, Gloucester, MA

January 14, 2013

Letter: Statistics on gun deaths paints true picture

Gloucester Daily Times

---- — To the editor:

The letter headlined “Stricter gun laws don’t ensure safety” (the Times, Wednesday, Jan. 9) made several claims about the number of “violent crimes” prevented by the display of a firearm and the comparative risks of living in countries with restrictive gun laws versus those in which guns are more freely available.

I found those claims so unbelievable I did some research. The truth is complicated by that term “violent crime.” I don’t know how the author of the letter defines those words, but I’m going to narrow the statistics to something that can be researched fairly easily: deaths by firearms.

The letter writer claimed that Austria, Belgium, Canada, South Africa, Sweden, and the United Kingdom, all countries with restrictive gun laws, have much higher violent crime rates than the United States. That simply isn’t true.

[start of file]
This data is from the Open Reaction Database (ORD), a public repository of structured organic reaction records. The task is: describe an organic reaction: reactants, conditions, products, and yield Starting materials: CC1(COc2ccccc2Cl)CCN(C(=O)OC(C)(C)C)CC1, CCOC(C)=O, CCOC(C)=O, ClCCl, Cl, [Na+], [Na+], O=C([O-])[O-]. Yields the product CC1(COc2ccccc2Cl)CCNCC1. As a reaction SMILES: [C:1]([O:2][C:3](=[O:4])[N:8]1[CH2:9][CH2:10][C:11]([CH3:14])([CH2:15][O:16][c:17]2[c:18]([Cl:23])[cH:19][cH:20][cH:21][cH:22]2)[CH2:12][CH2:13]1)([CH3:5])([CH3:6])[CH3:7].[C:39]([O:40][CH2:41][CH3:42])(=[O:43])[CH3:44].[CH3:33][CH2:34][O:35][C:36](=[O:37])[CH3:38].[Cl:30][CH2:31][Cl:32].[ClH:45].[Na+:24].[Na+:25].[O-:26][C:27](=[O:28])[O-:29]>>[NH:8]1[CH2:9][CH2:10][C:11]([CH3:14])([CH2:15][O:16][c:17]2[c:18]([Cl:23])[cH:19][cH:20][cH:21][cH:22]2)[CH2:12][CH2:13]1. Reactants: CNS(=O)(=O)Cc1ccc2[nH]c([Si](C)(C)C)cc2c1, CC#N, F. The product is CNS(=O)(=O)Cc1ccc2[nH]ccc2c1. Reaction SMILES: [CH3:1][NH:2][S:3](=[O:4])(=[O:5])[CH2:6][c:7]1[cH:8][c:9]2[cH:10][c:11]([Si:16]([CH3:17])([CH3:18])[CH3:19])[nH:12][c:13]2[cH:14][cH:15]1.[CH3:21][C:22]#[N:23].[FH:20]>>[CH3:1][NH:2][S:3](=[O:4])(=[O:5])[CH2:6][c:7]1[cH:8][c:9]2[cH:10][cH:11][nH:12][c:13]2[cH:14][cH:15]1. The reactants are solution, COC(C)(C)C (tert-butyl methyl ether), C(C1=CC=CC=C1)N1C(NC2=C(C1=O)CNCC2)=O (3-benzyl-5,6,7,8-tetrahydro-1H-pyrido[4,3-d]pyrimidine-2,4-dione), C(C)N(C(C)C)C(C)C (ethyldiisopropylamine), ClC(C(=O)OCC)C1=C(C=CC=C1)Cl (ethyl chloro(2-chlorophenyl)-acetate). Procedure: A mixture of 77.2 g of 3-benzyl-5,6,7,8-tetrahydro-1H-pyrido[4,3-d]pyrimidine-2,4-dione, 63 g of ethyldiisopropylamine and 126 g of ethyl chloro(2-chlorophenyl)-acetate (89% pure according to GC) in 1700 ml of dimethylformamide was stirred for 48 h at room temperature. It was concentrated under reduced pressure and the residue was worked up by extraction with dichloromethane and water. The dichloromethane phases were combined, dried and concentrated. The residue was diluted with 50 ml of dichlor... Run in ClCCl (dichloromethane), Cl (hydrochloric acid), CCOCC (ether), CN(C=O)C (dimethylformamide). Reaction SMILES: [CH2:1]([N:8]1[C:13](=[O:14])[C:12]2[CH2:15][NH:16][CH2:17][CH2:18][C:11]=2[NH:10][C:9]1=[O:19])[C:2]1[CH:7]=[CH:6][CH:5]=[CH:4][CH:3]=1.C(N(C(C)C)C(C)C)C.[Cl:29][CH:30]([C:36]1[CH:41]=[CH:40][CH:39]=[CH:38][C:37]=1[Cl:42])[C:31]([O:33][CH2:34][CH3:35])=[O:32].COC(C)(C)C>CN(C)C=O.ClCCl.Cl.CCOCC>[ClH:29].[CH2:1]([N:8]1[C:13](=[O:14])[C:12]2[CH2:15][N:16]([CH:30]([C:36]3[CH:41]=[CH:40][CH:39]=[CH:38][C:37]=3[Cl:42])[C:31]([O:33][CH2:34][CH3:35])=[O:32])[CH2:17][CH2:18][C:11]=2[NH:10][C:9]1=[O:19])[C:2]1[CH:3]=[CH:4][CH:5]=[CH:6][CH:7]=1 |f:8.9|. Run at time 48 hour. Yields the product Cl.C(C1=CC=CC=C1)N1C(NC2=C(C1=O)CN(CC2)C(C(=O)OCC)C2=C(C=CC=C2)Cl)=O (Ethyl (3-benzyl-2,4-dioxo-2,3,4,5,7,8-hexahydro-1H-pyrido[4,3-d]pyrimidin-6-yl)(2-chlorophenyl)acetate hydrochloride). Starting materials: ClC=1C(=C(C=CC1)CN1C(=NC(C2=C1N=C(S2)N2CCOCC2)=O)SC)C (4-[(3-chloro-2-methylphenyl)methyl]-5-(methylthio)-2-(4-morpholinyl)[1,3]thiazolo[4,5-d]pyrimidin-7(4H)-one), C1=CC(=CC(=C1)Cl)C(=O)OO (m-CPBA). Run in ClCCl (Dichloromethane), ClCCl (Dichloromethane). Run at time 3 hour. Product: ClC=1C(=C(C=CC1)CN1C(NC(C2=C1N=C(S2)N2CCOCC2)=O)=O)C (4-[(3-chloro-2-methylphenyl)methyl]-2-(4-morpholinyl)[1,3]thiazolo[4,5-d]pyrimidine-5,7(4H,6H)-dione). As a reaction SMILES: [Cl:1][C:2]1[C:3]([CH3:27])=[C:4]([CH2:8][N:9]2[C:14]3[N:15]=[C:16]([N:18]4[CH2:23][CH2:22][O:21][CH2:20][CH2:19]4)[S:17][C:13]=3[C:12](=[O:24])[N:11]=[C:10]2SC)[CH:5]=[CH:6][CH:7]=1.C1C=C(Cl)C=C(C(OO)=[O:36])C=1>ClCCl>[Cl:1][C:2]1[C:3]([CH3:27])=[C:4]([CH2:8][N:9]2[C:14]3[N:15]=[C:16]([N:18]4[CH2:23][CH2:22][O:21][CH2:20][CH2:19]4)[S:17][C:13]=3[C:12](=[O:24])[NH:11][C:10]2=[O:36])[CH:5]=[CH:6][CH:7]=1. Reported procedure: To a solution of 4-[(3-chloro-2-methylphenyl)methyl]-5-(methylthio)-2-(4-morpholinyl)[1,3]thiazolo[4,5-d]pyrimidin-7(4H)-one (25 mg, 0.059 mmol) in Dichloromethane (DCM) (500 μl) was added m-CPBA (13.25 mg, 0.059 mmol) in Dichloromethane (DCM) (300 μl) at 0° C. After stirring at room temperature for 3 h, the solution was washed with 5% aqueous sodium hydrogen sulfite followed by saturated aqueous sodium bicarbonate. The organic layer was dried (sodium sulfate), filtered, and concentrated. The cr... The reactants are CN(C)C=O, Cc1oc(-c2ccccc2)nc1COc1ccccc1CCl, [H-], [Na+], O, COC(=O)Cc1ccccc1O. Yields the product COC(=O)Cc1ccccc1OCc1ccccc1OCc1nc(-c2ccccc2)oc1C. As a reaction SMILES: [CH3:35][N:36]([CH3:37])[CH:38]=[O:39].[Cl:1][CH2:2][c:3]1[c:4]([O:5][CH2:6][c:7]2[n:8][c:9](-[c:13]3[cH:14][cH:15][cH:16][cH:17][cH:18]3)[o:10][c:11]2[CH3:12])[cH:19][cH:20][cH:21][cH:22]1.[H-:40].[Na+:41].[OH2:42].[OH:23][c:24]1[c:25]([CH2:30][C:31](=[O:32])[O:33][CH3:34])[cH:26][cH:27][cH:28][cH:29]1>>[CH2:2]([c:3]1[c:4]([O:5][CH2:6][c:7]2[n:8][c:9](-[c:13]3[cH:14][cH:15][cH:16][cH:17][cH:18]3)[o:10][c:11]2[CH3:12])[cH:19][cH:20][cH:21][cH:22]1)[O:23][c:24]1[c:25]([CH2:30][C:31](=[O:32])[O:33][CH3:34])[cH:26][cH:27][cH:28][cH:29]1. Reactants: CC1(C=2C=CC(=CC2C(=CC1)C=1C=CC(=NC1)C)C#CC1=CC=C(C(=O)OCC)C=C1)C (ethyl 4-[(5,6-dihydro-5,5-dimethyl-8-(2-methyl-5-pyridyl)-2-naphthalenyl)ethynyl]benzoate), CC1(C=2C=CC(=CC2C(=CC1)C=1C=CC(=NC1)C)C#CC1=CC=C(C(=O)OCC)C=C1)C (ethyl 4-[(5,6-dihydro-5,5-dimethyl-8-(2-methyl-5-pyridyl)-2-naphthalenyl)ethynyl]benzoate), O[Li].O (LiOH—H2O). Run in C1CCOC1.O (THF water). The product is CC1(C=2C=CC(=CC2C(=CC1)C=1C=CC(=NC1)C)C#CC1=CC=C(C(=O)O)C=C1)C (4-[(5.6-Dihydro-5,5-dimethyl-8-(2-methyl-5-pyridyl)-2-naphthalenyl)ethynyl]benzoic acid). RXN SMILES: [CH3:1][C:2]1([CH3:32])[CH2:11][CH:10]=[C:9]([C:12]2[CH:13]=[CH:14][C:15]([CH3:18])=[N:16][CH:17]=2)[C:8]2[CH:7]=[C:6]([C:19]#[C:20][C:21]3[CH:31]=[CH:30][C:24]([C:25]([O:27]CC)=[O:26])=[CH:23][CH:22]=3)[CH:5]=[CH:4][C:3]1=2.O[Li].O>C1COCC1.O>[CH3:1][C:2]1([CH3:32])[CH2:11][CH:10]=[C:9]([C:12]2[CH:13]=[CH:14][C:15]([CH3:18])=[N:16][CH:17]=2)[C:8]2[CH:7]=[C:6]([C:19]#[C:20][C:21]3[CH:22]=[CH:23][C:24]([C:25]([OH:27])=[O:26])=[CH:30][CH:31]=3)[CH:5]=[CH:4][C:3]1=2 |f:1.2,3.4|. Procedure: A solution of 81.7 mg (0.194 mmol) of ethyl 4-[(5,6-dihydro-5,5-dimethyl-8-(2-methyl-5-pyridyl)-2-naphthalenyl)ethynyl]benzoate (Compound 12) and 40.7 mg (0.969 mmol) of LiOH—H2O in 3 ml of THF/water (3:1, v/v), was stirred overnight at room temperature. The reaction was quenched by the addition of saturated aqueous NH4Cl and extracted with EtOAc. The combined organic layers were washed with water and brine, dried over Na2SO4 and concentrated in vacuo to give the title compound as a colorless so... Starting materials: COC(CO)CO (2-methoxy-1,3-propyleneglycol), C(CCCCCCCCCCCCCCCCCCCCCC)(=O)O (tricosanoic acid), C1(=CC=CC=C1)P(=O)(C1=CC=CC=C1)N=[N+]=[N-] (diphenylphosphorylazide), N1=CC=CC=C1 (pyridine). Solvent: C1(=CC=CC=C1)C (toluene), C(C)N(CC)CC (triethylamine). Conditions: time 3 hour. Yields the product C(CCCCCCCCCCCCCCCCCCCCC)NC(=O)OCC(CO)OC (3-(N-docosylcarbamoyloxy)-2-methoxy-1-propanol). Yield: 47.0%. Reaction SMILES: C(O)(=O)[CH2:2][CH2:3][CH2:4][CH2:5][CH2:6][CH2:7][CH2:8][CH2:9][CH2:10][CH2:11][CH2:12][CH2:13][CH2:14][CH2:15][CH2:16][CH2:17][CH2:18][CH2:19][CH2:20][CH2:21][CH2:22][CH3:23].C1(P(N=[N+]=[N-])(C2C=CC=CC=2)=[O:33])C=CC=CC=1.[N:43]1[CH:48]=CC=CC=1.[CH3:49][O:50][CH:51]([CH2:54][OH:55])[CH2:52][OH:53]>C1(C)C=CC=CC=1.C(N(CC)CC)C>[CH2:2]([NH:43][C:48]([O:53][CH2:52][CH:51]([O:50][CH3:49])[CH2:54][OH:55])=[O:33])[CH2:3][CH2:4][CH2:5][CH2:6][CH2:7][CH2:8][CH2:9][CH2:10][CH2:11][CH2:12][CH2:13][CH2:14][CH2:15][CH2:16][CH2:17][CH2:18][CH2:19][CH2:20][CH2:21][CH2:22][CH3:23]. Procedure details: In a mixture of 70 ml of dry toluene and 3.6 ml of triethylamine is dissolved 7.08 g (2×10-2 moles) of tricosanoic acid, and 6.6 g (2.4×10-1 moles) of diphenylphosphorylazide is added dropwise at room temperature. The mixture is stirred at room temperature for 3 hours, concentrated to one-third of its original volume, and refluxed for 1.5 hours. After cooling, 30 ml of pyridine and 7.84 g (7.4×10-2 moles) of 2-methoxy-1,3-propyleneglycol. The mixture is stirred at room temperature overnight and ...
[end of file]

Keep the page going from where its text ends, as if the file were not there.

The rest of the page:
Wikipedia provides a chart, compiled from World Health Organization and United Nations Office of Drugs and Crime statistics, that gives a figure of 10.2 deaths per 100,000 people in the United States. South Africa is also high, at 9.41 firearm deaths per 100,000, but the United Kingdom’s figure is .25.

Even more instructive is the breakdown of firearm deaths into categories of murder and suicide. The American rate of 10.2 per 100,000 includes 3.7 people murdered for every 6.1 people who use guns to kill themselves.

Austria’s 2.94 per 100,000 gun-related death rate includes only .18 murders as opposed to 2.68 suicides. Canada, with a 2.13 death rate is even more unevenly split, with a .05 murder rate and a 1.79 suicide by firearm rate. (That breakdown is not available for South Africa. )

It would appear that in countries like Austria and Canada, which have a death by firearm rate less than one-third that of our country’s, the risk of dying in a mass shooting is even lower than that one-third figure would suggest.

The letter writer correctly noted that sources can be found to support anything one wants to say. I suggest that people who want to make sweeping statements about gun ownership, gun safety, or any other subject name a source that both the newspaper and its readers can check for accuracy.


Washington Street, Gloucester